When it comes to muscle growth, intensity is bodybuilding's bottom line. Pushing to failure and beyond forces the body's adaptive mechanism to respond by preparing it for similar onslaughts
of stress; in the case of high-intensity weight training this preparation (adaptation) is larger, stronger muscles.
Unfortunately, the body can't continue to adapt forever; we all reach plateaus or sticking points, and the frustration from "hitting the wall" can drive the hardcore bodybuilder to rash actions-like adding sets or attempting to push even harder in the gym in order to force the body to adapt further. These inappropriate actions usually make things worse- a lot worse-sometimes even causing muscle mass regression.
The home trainee is especially susceptible to this gotta-push-harder logic because he usually has no one around to tell him how distraught he looks and that maybe, just maybe, it's time for a layoff. In most cases the dedicated trainee has set his sights on certain goals and refuses to slack off until they're in his pocket. Sometimes, however, we've got to take a small step back to make a big jump forward.
The fact is that every trainee requires layoffs at one point or another. The average bodybuilder needs a layoff about every four to six months- "layoff" meaning complete abstention from training. You'll have to analyze your particular situation frequently and determine whether or not you need a break. Be completely honest, take your ego out of the picture and get in touch with your body.
Here are a few questions you might ask yourself when assessing your need for a layoff.
1. Have my training poundages stagnated? Take a look back in your training log. When was the last time you saw some poundage increases in the big exercises like squats, bench presses and/or dead-lifts. If it's been weeks or even months, you may be a good candidate for a layoff.
2. Do I feel drained during the day? If you're overtrained, your body won't want to cooperate with your mind; about the only thing it will want to do is kick back and vegetate for a while. If you fight this and keep beating your body down with heavy-weight workouts, you'll just dig yourself deeper into a hole that's difficult to escape from.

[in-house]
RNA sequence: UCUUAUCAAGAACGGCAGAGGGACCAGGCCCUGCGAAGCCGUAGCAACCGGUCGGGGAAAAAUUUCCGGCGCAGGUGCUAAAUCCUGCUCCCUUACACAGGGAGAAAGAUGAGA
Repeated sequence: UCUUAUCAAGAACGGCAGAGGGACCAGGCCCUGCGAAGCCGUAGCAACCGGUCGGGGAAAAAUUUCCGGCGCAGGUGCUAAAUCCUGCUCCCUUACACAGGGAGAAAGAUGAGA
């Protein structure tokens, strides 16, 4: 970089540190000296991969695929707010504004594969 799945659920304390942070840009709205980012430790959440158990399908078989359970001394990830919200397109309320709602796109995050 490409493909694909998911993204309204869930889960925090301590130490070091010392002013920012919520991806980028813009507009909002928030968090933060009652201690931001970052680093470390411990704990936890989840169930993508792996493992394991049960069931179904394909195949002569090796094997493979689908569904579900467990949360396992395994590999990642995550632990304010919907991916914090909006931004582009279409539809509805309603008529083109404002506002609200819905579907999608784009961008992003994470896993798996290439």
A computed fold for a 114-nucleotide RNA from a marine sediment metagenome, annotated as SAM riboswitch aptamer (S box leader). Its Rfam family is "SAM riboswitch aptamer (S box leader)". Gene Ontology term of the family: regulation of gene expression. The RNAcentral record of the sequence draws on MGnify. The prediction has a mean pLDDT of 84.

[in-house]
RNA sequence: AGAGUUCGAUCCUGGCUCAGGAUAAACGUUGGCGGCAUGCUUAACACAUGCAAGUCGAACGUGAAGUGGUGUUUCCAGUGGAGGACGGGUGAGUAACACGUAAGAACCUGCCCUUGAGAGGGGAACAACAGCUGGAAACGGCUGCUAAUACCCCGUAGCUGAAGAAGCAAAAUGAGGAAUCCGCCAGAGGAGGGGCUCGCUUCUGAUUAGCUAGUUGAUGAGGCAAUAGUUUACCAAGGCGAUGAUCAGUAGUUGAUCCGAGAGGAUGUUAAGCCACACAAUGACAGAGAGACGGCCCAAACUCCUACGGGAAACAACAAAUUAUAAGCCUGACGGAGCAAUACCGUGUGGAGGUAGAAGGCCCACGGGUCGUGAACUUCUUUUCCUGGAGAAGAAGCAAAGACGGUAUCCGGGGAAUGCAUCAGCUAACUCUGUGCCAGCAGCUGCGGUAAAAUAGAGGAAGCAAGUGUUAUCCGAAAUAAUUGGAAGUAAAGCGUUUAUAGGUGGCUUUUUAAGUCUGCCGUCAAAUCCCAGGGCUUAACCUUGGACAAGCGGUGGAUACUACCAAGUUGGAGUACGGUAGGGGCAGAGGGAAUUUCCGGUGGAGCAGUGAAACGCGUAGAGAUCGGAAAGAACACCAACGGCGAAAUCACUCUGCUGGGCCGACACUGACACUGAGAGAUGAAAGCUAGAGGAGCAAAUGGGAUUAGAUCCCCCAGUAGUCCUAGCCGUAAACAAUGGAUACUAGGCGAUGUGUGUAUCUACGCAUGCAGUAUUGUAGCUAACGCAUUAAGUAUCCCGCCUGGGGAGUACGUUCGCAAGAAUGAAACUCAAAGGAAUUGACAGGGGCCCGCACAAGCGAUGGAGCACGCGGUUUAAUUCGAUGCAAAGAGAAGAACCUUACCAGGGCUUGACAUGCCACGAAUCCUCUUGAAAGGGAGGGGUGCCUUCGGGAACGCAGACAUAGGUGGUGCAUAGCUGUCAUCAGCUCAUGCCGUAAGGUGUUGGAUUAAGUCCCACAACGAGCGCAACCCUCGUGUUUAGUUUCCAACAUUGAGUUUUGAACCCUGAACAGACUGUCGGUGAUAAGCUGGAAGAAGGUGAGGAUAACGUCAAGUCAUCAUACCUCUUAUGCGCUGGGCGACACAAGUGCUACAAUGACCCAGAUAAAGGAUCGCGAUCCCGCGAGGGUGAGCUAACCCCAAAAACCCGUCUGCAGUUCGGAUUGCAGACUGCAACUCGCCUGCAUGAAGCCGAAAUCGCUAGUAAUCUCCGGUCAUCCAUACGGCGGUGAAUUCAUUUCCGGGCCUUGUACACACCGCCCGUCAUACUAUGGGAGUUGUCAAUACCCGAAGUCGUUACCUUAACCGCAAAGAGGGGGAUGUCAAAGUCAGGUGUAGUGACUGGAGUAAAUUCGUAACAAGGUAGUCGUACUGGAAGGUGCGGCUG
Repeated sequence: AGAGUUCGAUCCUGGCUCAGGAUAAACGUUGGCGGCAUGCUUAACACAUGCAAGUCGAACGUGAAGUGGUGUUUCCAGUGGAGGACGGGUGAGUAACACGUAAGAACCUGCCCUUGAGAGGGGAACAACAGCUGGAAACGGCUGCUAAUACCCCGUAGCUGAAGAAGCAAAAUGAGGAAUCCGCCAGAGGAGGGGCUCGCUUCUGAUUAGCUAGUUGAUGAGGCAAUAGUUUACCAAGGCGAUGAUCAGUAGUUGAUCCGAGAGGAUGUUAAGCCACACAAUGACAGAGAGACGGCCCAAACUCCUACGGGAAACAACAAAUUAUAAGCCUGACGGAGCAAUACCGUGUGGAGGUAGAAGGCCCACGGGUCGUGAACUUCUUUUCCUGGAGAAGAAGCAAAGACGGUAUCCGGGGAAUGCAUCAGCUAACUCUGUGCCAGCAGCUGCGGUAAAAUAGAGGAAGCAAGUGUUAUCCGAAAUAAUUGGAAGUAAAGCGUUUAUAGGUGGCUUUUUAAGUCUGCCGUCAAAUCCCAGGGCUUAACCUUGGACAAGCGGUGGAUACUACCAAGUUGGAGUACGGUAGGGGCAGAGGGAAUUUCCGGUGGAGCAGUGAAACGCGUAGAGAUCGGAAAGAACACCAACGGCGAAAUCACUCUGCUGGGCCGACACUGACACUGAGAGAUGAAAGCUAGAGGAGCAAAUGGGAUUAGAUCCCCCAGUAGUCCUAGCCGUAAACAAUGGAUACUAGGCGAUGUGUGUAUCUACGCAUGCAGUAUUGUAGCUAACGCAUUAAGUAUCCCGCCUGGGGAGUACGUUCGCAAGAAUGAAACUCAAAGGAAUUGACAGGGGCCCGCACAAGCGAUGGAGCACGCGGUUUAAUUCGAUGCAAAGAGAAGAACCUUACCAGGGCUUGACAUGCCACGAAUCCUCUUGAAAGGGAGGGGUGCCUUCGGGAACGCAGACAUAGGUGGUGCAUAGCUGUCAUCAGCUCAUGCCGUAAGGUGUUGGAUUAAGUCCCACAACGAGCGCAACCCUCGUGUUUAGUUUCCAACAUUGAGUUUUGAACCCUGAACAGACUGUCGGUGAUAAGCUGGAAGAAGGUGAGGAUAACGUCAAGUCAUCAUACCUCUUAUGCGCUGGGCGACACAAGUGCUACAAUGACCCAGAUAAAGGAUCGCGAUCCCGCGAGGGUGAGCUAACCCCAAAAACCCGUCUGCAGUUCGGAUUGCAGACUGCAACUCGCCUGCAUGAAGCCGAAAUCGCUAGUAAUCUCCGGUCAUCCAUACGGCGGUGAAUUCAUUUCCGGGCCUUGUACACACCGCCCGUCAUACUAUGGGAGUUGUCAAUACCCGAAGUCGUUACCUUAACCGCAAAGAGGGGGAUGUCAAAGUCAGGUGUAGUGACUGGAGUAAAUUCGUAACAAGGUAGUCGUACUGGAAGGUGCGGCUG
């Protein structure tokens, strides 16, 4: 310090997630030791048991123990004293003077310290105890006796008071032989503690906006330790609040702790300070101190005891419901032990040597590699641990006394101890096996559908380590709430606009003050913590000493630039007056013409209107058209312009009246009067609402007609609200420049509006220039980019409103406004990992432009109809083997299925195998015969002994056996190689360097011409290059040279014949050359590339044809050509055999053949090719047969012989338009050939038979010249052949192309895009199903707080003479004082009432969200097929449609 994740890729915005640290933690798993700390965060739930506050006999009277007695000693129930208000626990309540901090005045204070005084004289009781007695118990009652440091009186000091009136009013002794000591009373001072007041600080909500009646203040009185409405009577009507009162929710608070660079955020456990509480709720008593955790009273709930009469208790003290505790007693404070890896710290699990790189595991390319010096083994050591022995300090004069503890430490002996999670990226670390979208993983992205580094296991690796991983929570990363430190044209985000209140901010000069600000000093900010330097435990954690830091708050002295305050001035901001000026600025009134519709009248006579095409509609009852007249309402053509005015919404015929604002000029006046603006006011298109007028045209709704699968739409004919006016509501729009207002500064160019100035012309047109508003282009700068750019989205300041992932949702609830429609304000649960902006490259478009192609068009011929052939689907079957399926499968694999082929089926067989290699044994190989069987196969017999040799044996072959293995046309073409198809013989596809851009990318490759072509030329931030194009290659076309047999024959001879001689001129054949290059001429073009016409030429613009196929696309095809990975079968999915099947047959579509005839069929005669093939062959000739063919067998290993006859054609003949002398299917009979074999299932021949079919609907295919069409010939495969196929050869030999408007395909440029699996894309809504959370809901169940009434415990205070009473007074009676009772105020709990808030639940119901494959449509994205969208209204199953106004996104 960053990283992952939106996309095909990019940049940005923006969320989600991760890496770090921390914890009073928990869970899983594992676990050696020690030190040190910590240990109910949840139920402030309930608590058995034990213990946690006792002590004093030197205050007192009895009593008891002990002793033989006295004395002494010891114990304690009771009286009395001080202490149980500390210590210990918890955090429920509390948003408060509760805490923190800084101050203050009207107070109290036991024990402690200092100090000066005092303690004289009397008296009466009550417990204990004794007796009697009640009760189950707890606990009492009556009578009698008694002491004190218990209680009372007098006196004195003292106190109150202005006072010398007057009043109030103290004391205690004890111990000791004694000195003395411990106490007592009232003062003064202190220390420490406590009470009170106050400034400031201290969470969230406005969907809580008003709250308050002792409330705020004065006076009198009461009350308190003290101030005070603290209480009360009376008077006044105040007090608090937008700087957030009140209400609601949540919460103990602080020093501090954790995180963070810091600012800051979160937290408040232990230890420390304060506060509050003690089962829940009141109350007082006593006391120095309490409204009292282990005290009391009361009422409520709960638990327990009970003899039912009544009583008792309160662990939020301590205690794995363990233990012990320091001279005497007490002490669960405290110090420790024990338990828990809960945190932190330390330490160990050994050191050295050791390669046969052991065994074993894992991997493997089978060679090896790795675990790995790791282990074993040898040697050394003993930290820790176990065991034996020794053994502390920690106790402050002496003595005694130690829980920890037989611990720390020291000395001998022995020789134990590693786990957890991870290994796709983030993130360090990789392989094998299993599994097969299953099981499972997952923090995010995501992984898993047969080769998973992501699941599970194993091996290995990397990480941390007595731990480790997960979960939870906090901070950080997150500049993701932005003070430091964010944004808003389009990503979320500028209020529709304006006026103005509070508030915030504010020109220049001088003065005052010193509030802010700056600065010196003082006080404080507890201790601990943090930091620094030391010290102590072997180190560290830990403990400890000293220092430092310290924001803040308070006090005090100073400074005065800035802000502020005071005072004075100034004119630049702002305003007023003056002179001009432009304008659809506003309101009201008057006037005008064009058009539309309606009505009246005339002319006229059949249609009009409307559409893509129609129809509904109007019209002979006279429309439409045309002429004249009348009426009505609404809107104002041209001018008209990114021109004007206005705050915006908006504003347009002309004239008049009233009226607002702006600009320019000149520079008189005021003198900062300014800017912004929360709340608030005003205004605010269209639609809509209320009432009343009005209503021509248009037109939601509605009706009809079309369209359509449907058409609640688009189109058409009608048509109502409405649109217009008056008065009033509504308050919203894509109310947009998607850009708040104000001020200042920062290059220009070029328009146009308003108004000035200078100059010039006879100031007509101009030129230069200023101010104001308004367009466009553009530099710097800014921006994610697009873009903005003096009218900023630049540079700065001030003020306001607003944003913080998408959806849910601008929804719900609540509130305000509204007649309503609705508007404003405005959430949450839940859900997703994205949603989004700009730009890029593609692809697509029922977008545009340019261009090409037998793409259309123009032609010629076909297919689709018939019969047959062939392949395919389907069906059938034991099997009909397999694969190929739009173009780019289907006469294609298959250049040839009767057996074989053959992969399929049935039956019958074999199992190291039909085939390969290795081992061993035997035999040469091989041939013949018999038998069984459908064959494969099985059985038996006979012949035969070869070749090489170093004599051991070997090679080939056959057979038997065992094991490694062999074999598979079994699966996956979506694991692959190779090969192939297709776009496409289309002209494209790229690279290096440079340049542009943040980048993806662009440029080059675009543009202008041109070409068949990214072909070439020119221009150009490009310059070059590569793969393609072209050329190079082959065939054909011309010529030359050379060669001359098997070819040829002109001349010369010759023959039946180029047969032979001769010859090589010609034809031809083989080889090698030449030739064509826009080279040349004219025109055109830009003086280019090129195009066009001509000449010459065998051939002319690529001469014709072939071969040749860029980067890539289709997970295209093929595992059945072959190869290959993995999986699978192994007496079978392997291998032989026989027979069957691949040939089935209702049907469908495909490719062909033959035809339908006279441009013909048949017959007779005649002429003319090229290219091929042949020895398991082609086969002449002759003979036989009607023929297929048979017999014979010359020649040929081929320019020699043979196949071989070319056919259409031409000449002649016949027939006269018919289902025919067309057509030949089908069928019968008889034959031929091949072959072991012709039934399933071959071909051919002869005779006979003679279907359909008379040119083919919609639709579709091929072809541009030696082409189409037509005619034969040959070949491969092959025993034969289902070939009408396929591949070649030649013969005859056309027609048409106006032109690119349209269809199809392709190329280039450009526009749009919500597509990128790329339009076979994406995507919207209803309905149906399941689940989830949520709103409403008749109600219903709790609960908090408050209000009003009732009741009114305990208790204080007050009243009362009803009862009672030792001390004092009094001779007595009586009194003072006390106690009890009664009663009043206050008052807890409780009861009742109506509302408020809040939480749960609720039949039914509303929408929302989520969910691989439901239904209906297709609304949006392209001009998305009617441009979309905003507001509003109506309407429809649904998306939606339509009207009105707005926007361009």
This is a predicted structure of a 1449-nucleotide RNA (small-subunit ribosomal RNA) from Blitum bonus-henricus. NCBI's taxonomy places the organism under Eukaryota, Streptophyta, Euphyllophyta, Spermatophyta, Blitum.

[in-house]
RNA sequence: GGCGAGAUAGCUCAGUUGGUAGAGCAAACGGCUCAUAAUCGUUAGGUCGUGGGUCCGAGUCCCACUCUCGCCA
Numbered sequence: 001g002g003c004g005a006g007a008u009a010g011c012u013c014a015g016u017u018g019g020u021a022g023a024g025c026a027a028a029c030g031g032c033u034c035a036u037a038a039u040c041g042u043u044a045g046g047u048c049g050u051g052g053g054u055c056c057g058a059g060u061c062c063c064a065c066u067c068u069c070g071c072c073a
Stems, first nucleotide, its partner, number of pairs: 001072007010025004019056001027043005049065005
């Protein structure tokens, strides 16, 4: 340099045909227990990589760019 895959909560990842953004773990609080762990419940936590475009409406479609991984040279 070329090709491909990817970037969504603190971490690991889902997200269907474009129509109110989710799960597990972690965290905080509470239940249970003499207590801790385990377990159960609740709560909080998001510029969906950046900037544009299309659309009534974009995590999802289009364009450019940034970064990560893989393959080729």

3. Do you lack workout enthusiasm? You should look forward to your workouts. After all, pumping iron is a proven stress releaser, which ultimately makes you feel more invigorated-at least it should if you're getting the right amount of exercise with the right amount of intensity. If you're doing too much and/or training too hard, you'll start to dread your workouts like you were facing major surgery. 4. Are you restless when you bed down for the night? I Tossing and turning could simply mean you've got something on your mind that's bothering you. On the other hand, it could also mean your body is stressed out and in the midst of a bout of overtraining. Be honest and determine the real reason.
5. Are you more irritable than usual? Feel like hitting someone? Do you growl instead of smile? If this isn't your normal disposition- and let's hope it isn't-do a quick situation analysis. Are you feeling this way because of some pending event or aggravation in your life, are you getting too much caffeine or is overdoing it in the weight room the cause of frustration?
6. Is my resting pulse rate high, especially in the mornings when I first wake up? Sixty to 80 beats per minute is where you should be-if you're in decent cardiovascular shape, that is. An unusually high pulse rate when you first wake up- compared to your normal pulse during the day-could be your body trying to tell you that it's over strained and overdrained.
If you answered yes to even two of these questions, you may be on the verge of overtraining. If you answered yes to all of them, start your one-week layoff tomorrow, before you're forced to do it wearing a straight jacket in a rubber room. If you're still not sure whether you really need a layoff or not, try a few of these less drastic suggestions to see if your gains and attitude improve:
» Slightly reduce your total number of sets per workout; cut your workout time by about one-fourth.
» Take in 100 to 200 extra calories a day from complex carbohydrates.
» Use medium intensity during all of your workouts for a one-to-two-week period; then crank the intensity back up and see how you feel.
» Change to a few new exercises; you may just be stale on your current routine.
» Go to bed one-half hour earlier every night.
To make your overall training time as productive as possible, you must read your body's indicators and make adjustments accordingly, which includes periodic layoffs. Remember, train to gain and never ever overtrain.